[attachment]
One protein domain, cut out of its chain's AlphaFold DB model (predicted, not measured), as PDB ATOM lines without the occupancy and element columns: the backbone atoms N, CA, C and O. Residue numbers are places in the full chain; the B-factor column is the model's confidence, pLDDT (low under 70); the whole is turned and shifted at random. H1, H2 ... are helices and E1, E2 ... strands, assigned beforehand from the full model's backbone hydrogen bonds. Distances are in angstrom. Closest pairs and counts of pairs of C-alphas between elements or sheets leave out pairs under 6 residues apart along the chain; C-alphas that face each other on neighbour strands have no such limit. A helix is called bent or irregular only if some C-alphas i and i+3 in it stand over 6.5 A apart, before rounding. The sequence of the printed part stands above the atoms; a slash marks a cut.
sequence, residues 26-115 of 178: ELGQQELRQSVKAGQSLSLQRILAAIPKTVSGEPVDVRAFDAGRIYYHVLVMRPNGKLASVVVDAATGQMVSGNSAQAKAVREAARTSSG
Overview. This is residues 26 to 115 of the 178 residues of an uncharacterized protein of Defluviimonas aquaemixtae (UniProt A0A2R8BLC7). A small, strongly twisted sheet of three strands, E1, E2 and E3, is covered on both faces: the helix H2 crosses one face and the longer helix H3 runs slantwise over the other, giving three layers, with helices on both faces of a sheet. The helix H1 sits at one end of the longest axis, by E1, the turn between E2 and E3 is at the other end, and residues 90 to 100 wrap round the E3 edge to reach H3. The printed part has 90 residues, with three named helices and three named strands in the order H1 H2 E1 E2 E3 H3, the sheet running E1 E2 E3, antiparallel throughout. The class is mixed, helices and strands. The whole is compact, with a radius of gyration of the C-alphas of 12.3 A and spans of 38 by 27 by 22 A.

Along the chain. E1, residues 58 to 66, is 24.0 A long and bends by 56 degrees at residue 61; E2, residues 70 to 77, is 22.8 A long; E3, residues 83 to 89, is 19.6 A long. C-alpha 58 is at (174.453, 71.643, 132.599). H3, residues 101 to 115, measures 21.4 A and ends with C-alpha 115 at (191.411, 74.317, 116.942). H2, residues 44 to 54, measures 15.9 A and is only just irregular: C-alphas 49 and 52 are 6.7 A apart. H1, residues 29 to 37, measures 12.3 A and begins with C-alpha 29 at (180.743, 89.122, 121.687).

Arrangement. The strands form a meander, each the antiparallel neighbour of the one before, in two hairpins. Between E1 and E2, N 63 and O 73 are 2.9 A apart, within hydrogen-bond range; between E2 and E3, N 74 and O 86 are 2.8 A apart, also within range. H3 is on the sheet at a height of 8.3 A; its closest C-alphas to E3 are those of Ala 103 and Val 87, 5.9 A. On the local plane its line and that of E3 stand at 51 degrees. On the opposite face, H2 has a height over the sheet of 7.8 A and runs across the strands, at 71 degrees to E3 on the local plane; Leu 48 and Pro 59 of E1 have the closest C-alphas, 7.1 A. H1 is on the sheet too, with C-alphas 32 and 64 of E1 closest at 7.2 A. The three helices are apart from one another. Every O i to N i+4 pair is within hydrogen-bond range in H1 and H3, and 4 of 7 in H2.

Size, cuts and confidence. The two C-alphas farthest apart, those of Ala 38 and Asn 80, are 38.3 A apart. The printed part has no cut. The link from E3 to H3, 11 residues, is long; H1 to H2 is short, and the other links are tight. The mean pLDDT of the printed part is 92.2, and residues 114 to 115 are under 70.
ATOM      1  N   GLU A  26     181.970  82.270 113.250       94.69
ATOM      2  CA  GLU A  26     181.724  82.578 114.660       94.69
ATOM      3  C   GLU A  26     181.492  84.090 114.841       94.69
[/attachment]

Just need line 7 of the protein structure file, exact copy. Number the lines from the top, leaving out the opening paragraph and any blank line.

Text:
ATOM      2  CA  GLU A  26     181.724  82.578 114.660       94.69